• Closed accounts that still show as open.
  • Payments you made on time but reported as late.
  • Open accounts incorrectly reported as delinquent.
  • Open accounts claiming you're the owner when you're an authorized user.
  • Incorrect dates, including when you opened the account or closed it.
  • The same account listed several times under the names of different creditors (this usually happens with delinquent accounts or accounts sent to collections)

Public Records

Any public records in your name regarding debts will be in your credit report, including bankruptcies, foreclosures, and repossessions. Public records will remain on your report for seven years, except for Chapter 7 bankruptcy, which remains for ten years.

Any negative information can hurt your credit score since they show a pattern of delinquency. 

Tax liens no longer show up on credit reports. If you discover a tax lien on your credit report, you should dispute this error with the courts.

Any public record included in your credit history will include your name, address, social security number, or date of birth. Verify that these public records are yours and are free of any errors. 

Credit Inquiries

A credit inquiry shows who accessed your information and when. There are two types of credit inquiries:

  • Soft Inquiries - are when you check your credit. Also known as soft credit checks, they can occur when creditors check your credit and send you pre-approved offers.
  • Hard Inquiries - are when lenders check your credit when you apply for new credit cards, credit card limit increases, loans, or mortgages. Hard inquiries also occur when a collection agency contacts you.

Soft inquiries don't affect your credit score. Hard inquiries may affect your credit by a few points. Hard inquiries might affect your ability to get credit because they are seen as riskier. 

Hard inquiries usually drop off your credit report within 45 days or less.

Go through the dates of all inquiries since they should be removed after two years. You can file a dispute and request a hard inquiry removal.

You'll find various codes on your credit reports, and you may be wondering how to read credit report codes. Each central credit bureau has its own codes, so never assume a code used by one bureau means the same thing as another bureau’s report. Each bureau has a guide explaining the codes on that specific bureau’s report.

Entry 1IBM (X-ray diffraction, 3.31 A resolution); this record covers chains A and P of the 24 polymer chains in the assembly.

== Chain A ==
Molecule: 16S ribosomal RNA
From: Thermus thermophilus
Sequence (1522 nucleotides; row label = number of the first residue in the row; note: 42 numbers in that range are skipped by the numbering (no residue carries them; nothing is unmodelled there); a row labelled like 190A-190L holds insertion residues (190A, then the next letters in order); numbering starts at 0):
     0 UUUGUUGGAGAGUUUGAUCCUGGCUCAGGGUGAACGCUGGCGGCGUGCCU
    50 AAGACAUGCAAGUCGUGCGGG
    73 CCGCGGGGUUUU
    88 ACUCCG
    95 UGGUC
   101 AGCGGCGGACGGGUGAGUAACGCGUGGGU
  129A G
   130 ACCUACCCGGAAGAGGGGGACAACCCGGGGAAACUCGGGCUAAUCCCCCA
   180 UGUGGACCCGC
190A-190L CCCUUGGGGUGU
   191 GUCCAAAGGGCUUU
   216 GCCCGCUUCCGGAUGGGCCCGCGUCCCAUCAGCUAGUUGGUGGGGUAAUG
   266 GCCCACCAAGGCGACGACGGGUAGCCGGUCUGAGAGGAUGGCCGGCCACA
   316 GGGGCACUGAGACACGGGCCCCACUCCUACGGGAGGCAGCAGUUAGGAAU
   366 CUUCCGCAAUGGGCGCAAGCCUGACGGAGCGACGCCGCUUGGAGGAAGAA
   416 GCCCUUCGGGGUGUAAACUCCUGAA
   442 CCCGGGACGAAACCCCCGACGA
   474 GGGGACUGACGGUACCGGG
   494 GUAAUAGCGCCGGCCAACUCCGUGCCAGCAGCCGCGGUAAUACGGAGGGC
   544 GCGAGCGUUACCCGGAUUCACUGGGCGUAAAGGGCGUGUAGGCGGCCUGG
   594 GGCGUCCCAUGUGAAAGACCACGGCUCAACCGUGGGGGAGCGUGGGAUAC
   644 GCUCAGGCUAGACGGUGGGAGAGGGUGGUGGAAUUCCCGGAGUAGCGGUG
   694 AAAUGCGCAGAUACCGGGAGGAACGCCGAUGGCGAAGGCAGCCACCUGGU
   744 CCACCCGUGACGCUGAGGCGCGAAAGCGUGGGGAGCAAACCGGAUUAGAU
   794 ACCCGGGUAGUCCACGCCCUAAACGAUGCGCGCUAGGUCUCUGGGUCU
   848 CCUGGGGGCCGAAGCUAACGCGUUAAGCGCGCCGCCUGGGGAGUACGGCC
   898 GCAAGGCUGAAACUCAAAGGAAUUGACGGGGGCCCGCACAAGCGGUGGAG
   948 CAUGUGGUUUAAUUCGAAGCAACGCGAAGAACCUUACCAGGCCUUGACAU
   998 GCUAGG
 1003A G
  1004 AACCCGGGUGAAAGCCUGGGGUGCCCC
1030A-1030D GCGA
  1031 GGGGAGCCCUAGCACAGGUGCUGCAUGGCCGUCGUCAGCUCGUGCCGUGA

Why Credit Reports Are Important

Reading Credit Report

You must be well versed in how to read a credit report. Here's how your credit report is essential:

  • It Affects Your Ability To Borrow - Lenders usually check your credit reports before lending you money. They make their decision based on your creditworthiness. 
  • Credit Reports Are the Basis for Your Credit Score - Credit scores are three-digit numbers that predict your likelihood of missing payments on an account. Credit scoring software calculates these scores by analyzing the debt and payment information included in your credit report. Understanding your credit report helps you work on building your credit score.
  • Lenders Use Credit Reports and Scores To Help Make Lending Decisions - Credit scores help lenders set interest rates for various loans and whether to take on a borrower as a customer at all.
  • Your Credit Report Can Help You Recognize Credit Fraud - If left unchecked, credit fraud can damage your credit and require a lot of time and effort to correct. 

Unusual credit report entries like hard inquiries you don’t recognize or accounts you never opened can indicate criminal activities to borrow money or buy goods in your name. Spotting these signs early and taking immediate action to address them can spare you significant migraines.

How To Dispute an Error on Your Credit Report

If you find errors on your credit reports, you can have the report updated by filing a dispute with the credit bureau. Inaccurate information can affect your credit score, and so can any application process that considers your report. 

It's, therefore, essential to catch these mistakes as early as possible. You should check your credit report for errors regularly to find mistakes or look for anything that indicates identity theft.

Always provide documentation when filing a dispute. You'll have to provide proof of your identity. Depending on the specific error, you may have to submit copies of documents to support your cases.

If you want to dispute an error on your credit report, contact the three credit bureaus. Experian, Equifax, and TransUnion all accept online disputes. You can quickly fill in your information online or dispute it via mail or phone.